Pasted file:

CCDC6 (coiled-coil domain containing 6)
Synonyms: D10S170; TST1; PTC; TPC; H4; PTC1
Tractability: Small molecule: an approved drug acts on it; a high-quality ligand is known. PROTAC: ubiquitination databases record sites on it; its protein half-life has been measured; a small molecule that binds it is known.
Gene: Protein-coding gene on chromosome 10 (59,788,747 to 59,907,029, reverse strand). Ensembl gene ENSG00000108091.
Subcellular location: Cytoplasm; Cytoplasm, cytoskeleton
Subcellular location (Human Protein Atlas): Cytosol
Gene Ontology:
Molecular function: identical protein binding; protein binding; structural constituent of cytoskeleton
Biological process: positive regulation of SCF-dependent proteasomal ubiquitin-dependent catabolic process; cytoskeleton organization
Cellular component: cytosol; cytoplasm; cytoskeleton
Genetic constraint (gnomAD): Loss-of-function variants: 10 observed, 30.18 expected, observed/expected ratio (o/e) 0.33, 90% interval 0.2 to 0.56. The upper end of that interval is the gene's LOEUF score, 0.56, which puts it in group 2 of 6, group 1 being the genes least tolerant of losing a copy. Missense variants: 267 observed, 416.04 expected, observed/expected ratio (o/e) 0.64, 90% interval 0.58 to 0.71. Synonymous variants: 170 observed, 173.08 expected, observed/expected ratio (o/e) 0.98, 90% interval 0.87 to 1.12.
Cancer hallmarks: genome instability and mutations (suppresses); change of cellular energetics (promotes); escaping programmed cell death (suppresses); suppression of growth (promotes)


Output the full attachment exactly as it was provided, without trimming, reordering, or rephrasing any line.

CCDC6 (coiled-coil domain containing 6)
Synonyms: D10S170; TST1; PTC; TPC; H4; PTC1
Tractability: Small molecule: an approved drug acts on it; a high-quality ligand is known. PROTAC: ubiquitination databases record sites on it; its protein half-life has been measured; a small molecule that binds it is known.
Gene: Protein-coding gene on chromosome 10 (59,788,747 to 59,907,029, reverse strand). Ensembl gene ENSG00000108091.
Subcellular location: Cytoplasm; Cytoplasm, cytoskeleton
Subcellular location (Human Protein Atlas): Cytosol
Gene Ontology:
Molecular function: identical protein binding; protein binding; structural constituent of cytoskeleton
Biological process: positive regulation of SCF-dependent proteasomal ubiquitin-dependent catabolic process; cytoskeleton organization
Cellular component: cytosol; cytoplasm; cytoskeleton
Genetic constraint (gnomAD): Loss-of-function variants: 10 observed, 30.18 expected, observed/expected ratio (o/e) 0.33, 90% interval 0.2 to 0.56. The upper end of that interval is the gene's LOEUF score, 0.56, which puts it in group 2 of 6, group 1 being the genes least tolerant of losing a copy. Missense variants: 267 observed, 416.04 expected, observed/expected ratio (o/e) 0.64, 90% interval 0.58 to 0.71. Synonymous variants: 170 observed, 173.08 expected, observed/expected ratio (o/e) 0.98, 90% interval 0.87 to 1.12.
Cancer hallmarks: genome instability and mutations (suppresses); change of cellular energetics (promotes); escaping programmed cell death (suppresses); suppression of growth (promotes)